This article focuses on building heating, ventilation, and air conditioning (HVAC) systems where cooling and heating rely on centralized chilled water and hot water generation, respectively. The two mechanisms of load shift- ing and optimal component operation can be implemented during both energy conversion and energy distribution to

the building spaces. We present the predictive control design for both systems. The ultimate goal is to provide the main ingredients of a predictive control framework needed for an actual implementation. At the same time we want to explain, through simple examples, the benefits of active thermal storage and the potential advantages and disad- vantages of MPC over conventional building control sequences.

MODEL PREDICTIVE CONTROL AND THERMAL STORAGE: A SIMPLE EXAMPLE To create thermally comfortable indoor environments, energy is converted and delivered to occupied spaces in buildings. In this article, occupant comfort is measured by the air temperature of a given space. The objective of this section is to use a simple thermal mass model to show the basic principles of active thermal storage, to demonstrate that active storage naturally emerges as a closed-loop behavior of an MPC scheme, and to discuss the main trad- eoffs that arise in active thermal storage.

The temperature dynamics of a given space can be mod- eled using a resistance-capacitance (RC) circuit analogy

CT # 5 u1 Pd1 1Toa2 T 2 /R, (1)

where T is the temperature of the space, Pd is the external disturbance load generated by occupants, direct sunlight, and electrical devices, Toa is the temperature of outside air, and u is the heating and cooling power input to the space. The space is cooled when u # 0 and heated when u $ 0.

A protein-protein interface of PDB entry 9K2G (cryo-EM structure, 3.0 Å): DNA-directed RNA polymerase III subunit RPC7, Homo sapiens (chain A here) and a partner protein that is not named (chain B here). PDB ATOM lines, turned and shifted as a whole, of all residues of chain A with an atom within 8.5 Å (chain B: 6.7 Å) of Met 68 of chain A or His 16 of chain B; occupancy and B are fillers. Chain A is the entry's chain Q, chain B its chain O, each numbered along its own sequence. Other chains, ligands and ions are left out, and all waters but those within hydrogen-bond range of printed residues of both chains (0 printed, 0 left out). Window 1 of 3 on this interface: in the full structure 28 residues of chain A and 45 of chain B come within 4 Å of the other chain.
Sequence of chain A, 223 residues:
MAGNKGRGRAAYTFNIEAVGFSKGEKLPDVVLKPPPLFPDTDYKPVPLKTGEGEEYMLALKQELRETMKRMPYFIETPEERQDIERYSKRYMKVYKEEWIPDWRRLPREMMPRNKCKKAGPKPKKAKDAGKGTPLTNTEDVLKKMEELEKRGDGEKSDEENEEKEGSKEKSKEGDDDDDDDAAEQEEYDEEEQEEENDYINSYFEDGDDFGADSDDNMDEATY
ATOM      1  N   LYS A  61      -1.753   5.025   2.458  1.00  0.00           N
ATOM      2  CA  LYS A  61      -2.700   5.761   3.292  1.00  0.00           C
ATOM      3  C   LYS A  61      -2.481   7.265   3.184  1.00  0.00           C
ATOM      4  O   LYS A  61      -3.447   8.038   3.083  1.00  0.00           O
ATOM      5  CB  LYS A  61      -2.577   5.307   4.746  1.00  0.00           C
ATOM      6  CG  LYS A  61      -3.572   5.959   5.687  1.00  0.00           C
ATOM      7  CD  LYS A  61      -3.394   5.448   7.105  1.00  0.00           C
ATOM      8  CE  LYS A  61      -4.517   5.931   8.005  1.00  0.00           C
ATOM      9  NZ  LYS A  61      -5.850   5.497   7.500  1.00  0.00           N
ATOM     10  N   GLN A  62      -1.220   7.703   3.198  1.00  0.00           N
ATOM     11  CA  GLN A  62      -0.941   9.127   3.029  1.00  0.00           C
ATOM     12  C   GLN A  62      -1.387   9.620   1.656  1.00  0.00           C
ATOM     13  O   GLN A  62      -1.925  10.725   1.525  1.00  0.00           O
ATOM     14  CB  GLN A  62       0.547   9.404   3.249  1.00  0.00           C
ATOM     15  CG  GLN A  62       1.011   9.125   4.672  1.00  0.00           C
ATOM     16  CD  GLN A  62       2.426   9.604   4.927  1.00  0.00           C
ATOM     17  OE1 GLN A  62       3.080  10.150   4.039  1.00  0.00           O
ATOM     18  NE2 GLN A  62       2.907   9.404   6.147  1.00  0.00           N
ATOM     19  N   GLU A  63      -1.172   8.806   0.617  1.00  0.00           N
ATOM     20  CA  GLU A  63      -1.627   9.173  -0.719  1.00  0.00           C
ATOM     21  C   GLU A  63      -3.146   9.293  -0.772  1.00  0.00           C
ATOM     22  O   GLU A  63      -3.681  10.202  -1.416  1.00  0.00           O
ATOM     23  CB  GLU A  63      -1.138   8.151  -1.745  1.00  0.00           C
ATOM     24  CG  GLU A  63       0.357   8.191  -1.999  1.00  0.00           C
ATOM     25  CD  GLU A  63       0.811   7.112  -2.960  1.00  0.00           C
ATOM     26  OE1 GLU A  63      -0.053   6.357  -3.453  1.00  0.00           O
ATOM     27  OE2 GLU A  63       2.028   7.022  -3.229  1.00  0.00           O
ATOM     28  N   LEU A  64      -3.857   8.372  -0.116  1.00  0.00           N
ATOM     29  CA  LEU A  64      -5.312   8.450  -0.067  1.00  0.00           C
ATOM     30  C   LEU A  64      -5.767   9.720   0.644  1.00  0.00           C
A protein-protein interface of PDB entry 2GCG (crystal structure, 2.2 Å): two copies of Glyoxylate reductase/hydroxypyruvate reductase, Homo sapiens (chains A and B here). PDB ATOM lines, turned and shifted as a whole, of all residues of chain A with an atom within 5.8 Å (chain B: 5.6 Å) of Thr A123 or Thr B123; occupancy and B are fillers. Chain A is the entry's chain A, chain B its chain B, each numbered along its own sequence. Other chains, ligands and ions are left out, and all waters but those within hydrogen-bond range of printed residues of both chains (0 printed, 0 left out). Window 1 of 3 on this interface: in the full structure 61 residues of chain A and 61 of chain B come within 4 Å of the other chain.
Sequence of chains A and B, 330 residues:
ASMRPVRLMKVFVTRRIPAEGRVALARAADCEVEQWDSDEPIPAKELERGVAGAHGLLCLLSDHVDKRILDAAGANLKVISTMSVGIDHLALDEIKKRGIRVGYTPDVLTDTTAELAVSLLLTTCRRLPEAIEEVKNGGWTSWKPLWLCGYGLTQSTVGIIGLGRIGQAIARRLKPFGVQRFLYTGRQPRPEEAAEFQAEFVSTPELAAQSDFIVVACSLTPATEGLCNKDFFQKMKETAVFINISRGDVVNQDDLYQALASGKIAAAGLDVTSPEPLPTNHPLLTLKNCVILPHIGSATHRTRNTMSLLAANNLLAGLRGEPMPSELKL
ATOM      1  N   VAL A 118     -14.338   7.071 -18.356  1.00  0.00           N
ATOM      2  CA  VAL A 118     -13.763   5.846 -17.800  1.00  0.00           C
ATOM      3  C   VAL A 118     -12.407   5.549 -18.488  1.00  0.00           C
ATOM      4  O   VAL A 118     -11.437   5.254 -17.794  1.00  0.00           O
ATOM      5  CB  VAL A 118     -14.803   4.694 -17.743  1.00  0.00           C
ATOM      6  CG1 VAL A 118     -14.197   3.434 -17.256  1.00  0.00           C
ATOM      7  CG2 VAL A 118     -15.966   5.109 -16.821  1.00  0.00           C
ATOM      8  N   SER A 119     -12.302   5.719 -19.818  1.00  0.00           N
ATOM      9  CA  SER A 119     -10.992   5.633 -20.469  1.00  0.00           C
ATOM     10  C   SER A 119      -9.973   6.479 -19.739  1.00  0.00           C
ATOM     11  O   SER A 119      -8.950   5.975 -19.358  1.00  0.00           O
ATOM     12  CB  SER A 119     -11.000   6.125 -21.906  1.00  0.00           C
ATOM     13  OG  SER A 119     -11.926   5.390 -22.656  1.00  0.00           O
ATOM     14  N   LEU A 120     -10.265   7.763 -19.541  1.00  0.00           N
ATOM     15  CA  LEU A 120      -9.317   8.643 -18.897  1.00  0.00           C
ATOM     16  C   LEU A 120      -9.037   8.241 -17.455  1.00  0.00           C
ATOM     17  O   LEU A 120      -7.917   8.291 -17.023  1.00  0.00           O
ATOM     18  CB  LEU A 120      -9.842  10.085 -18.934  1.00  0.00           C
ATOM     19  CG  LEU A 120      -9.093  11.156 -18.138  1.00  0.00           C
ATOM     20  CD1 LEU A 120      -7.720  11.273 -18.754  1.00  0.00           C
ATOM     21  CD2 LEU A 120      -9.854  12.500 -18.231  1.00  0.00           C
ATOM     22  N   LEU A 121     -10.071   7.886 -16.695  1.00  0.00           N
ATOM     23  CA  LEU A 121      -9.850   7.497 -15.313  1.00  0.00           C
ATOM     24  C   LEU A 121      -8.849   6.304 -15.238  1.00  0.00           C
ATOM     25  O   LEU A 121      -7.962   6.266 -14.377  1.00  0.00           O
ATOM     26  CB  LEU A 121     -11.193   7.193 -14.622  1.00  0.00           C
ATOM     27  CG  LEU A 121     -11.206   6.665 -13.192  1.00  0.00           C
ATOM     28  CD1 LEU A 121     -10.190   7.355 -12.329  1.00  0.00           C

In an energy conversion problem, the simplified ther- mal mass model (1) can be viewed as the abstraction of an entire building and the temperature T is an average tem- perature of all the building spaces. In an energy distribu- tion problem, the simplified thermal mass model (1) can be viewed as the abstraction of one zone within a build- ing, and T is the temperature measurement of the zone. In this case, the lumped parameter R describes the thermal resistance of walls and windows isolating the zone from the outside environment, and the parameter C lumps up the thermal capacitance of the zone. The active storage mechanism shares the same properties for both control problems.

The representation of system (1) in discrete time is obtained using Euler discretization with a sampling time of Dt,

T 1k1 1 2 5AT 1k 2 1 Bu 1k 2 1 d 1k 2 , (2) where

A5 12 Dt RC

, B5 Dt C

, d5 PdDt

C 1

ToaDt RC

.

A simple MPC problem is formulated with the objec- tive of minimizing total heating and cooling energy

46 IEEE CONTROL SYSTEMS MAGAZINE » FEBRUARY 2012

consumption, minimizing the peak power consumption, and maintaining zones within a desired temperature range despite predicted load changes. At each time step, the pre- dictive controller solves the following problem:

min Ut, e , e

a N21

k50 0ut1k 0 t 0Dt1kmax5 0 ut 0 t 0 , c, 0 ut1N21 0 t 0 6

1ra N

k51 1 0 et1k 0 t 01 0 et1k 0 t 0 2 (3)